retrieving each selected computer file identified from the shopping cart list of downloadable selected items and sending the selected computer file to the browser system at the client.
Description
BACKGROUND OF THE INVENTION

1. Field of the Invention

The present invention relates to a client computing station shopping across a network, such as the Internet, for items to be downloaded from a server computing system on the network. More particularly, the invention relates to the server handing off maintenance of a shopping cart metaphor to the client whereby the shopping process at the server is stateless, i.e. no maintenance of the shopping requests by the client.

2. Description of Prior Art

Typical database or file-based shopping cart systems require that the user be uniquely identified in order to associate particular data stored on the server with a particular user. This requires the user to log-in or create an account, which is then stored in the server. Each subsequent request from the user must reference the unique identifier, either in the uniform resource locator (URL) or as hidden data passed back through a form submission. Either of these approaches require that the account or ID information of the user be stored on the remote server in the network for some definite period of time. Usually, the user must keep track of the account identifier in order that the prior session information can be retrieved.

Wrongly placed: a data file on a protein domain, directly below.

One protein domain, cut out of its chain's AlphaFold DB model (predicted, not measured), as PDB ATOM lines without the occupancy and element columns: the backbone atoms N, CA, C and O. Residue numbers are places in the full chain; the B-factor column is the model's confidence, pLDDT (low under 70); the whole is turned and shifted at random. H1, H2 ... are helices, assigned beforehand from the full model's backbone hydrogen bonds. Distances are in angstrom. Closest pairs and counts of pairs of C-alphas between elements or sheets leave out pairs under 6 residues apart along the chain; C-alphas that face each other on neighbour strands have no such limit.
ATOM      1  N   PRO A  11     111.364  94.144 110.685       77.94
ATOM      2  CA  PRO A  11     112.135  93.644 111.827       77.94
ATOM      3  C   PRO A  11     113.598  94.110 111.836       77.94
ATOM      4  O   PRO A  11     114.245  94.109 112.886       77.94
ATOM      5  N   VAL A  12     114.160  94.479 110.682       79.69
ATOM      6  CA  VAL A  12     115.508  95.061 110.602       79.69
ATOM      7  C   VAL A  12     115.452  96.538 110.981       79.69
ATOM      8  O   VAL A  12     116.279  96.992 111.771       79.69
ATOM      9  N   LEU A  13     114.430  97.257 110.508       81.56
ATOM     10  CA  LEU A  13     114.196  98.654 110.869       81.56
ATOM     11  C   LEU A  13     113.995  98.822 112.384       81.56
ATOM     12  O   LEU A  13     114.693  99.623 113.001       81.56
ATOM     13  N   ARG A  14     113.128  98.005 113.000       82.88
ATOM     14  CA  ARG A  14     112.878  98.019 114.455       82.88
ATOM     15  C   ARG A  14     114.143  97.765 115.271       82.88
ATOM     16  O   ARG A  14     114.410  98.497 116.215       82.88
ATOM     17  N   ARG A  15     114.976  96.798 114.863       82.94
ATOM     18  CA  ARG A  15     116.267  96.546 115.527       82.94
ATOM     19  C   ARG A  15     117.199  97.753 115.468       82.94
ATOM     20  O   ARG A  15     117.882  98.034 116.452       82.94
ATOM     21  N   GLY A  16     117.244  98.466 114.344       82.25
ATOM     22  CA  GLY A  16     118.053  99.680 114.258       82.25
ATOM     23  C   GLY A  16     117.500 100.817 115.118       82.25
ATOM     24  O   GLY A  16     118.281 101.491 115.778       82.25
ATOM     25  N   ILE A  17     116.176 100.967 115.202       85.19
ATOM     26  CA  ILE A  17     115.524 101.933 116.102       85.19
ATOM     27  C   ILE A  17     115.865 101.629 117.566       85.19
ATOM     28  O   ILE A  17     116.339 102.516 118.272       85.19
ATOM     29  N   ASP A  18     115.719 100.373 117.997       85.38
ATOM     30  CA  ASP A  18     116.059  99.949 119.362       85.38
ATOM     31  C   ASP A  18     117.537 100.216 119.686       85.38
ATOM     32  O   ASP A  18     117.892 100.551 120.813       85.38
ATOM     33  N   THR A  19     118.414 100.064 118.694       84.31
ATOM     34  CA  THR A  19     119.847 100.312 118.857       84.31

There is currently no reliable means to deduce the user's account information from the information accompanying a random request for a page. This is because many web servers, especially fire-walled servers, intentionally do not identify the sender in their data. When the remote server on the network serves the request from the user and stores the user's account information, this serving system must decide how long the data for an individual user will be stored.

In a resource constrained serving system, it is possible that a particular user's account information will be deleted before the user has completed the transaction. For example, a user might start a transaction in the evening, collect several items from the server and then retire for the night leaving the transaction open. Upon returning to the transaction process in the morning, the user is likely to find that the nightly administrative clean up at the remote server has assumed that all transactions were abandoned or completed and has therefore deleted the previous evening's collection of items.

SUMMARY OF THE INVENTION

In accordance with this invention, the above problems of prior shopping cart operations on networks, such as the Internet, have been solved by providing a stateless shopping cart operation at the server. In the stateless shopping cart operation, the server does not maintain a list of selected items for the shopping cart. Rather in each client transaction at the server, the server updates a data field identifying the contents of the shopping cart and sends the updated version of the shopping cart as a data field back to the client.